My former English professor and mentor


The guy is still kicking butt and taking names! (I accidentally published this before I finished the draft, and the only way I knew it was that I saw a link to this article on Phillipe's blog Baha'i Thought ! Good looking out, my brotha!) The following passage is from an article that appeared on sacbee.com:

Marc Bertonasco, a CSUS emeritus professor and co- author of "Prose Style," a popular college writing text, also sees "The Elements of Style" as too restrictive.

"Oh, it had influence on me, no question. It was the pioneer in what is unofficially called the new style – clear, straightforward writing aiming at efficiency. It's a reaction to bureaucratese," he said.

"But I'm a classical rhetorician, and my position is this: No style is better than any other."

I had to chuckle at the last quote. If that's true, Professor Bertonasco has mellowed considerably over the years. I remember sitting in the classroom and watching a man so passionate about style and rhetoric as demonstrated by Aristotle (who seemed to be his favorite), Euripides, Marcus Aurelius, Socrates and countless others that he would sledgehammer his desk as he talked, which was a startling demonstration of power and strength for a man with such a slight build. This, of course, caused most of my classmates to leap up in their chairs with alarm, which made me lapse into near-hysterical fits of laughter(I have referred to my inner stinker/trickster characteristic on this blog). I spent most of the class with my head buried in the crook of my arm, trying to suppress the surges of hilarity. Oh, how I miss those days! Boredom dared not enter the classroom of Marc Bertonasco!

My impression(and I very well could be wrong) was that Professor Bertonasco had a hierarchical view of the English literary canon--the classical rhetoricians, dramatists and poets (the Greeks and the Romans,who, in his opinion, represented the pinnacle of literary achievement); the Metaphysical Poets (especially John Donne); the Biblical scholars such as St. Augustine, St. Barnaba, Martin Luther; the Renaissance writers like Dante', Machiavelli, Shakespeare, Petrarch (who I referred to in whispers as "Pet Rock"), and Cervantes; some of the writers of the British Romantic era, followed by a sprinkling of American writers who have been considered "great" by the English literary canon(Twain, Hemingway, Fitzgerald and the like). He did surprise me a few times by expressing admiration for a few contemporary popular American writers such as Stephen King. His reasoning was that writers like King are masterful with vivid descriptions of scene and character capture the readers' attention from the first sentence to the last, thereby earning academic consideration irrespective of popular appeal.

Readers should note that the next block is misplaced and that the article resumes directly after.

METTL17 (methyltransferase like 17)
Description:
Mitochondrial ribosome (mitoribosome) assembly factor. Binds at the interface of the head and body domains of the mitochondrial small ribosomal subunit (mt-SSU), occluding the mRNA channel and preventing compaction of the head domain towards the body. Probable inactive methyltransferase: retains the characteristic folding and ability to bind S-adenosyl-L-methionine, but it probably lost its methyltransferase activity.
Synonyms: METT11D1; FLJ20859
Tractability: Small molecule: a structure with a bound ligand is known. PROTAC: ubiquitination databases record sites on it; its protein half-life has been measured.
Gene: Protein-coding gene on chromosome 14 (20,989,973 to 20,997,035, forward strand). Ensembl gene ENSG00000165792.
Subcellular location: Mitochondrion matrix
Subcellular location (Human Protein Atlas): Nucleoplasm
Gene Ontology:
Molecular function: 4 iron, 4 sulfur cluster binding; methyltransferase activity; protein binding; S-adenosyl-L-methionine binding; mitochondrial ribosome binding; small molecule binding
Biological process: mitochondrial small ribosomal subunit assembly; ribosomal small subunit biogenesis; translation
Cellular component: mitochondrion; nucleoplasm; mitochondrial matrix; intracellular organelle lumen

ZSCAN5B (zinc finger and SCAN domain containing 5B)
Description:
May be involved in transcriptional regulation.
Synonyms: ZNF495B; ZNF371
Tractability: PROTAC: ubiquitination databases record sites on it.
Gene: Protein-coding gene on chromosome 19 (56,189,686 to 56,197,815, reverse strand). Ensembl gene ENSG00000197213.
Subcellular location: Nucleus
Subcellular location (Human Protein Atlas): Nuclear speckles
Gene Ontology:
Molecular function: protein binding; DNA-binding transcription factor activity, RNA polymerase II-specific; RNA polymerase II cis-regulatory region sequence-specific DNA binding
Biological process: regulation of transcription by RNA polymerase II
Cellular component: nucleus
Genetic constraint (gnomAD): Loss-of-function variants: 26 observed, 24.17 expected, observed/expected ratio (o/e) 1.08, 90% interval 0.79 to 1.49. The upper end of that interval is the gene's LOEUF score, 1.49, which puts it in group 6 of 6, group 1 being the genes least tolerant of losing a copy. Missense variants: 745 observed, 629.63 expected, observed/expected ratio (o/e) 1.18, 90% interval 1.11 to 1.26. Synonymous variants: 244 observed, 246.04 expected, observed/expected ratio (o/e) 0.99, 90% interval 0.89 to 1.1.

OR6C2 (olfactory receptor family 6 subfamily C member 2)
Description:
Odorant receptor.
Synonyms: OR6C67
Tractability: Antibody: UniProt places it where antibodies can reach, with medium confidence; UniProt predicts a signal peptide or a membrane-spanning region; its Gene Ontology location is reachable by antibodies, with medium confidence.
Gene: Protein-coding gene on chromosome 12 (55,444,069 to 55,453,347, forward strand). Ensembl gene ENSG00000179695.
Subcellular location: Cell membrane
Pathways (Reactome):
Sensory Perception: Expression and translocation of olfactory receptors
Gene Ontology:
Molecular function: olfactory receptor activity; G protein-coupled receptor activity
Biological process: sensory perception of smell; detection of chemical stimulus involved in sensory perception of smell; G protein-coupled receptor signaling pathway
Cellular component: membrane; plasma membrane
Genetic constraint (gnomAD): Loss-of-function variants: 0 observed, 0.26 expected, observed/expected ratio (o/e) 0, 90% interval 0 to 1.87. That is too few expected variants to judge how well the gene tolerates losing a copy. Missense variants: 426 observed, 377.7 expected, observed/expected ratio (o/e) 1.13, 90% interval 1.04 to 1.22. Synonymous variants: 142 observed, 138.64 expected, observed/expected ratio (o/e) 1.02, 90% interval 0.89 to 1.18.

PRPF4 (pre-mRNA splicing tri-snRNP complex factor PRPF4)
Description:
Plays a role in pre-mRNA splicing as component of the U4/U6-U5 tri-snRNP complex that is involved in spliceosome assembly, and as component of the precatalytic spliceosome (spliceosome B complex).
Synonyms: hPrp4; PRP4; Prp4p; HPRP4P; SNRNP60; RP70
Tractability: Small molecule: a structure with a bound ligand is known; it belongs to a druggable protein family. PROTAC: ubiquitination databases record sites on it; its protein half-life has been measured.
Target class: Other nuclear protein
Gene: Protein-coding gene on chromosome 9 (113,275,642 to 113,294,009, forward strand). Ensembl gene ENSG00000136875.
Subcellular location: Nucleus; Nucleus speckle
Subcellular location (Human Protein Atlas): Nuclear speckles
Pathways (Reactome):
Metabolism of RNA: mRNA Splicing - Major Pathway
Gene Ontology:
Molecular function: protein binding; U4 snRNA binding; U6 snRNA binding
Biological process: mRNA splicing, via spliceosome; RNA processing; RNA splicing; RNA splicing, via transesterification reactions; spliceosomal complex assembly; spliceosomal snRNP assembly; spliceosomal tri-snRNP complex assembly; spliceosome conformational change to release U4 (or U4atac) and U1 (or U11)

What this meant to me as a student was that I benefited from his extensive storehouse of literary knowledge because he presented the information in a demonstrative, lively, engaging style, and I was able to appreciate the collective works of a bunch of "dead white guys" (my own nickname for writers the professor discussed in his classes) in a way that helped me retain the information. If I had to take those required classes from one of those stiff, erudite traditional professors who deliver their lectures in a eye-glazing monotone, I would have slept through the classes. And my grades would have reflected my slumped over position in class.

Unfortunately, I did nod off for more than a few times, in spite of all of myEnglish professors' compelling lectures. That was due to my progressively damaging addiction to flour and sugar products, which caused my blood sugar spike up high then crash a half hour later. When that happened, no amount of thundering from the front of the classroom would keep me awake. I know this is a digression from the topic at hand, one that I have covered extensively in previous blogs (and will expand upon further in my new blog on BerthaButtNoMore ), but I hope this explains how those products interrupt and diminish the learning process.

Keep in mind that prior to enrolling in Professor Bertonasco's classes, I was not very keen on taking classes in what I considered to be the condescendingly patriarchal and covertly racist literary canon (Hint: I admired the Black Panthers while I was still in puberty, and I had read The Female Eunuch and The Autobiography of Malcolm X by the time I was thirteen.) But he didn't really change my view; he made it possible for me to put aside my bias for the time being and simply LEARN. I needed to get my degree, and in order to do that, I had to absorb the information and demonstrate that I had retained the knowledge and the skills expected of a student matriculating from the undergraduate program in English. Professor Bertonasco, along with professors Lucien Augosta, David Bell, Richard Bankowsky, Olivia Castellano, Kathryn Hohlwein, Mary Mackey, Charles Moore, Chauncey Ridley,Dennis Schmitz and William Dorman from the Journalism department have changed my life by encouraging me to be a much better writer, an attentive reader and a critical thinker. (Forgive the colloquial and ungrammatical usage, but I gots to give props to the profs!) Most, or perhaps all are professors emeriti now, but they have all contributed in a very profound way to my education.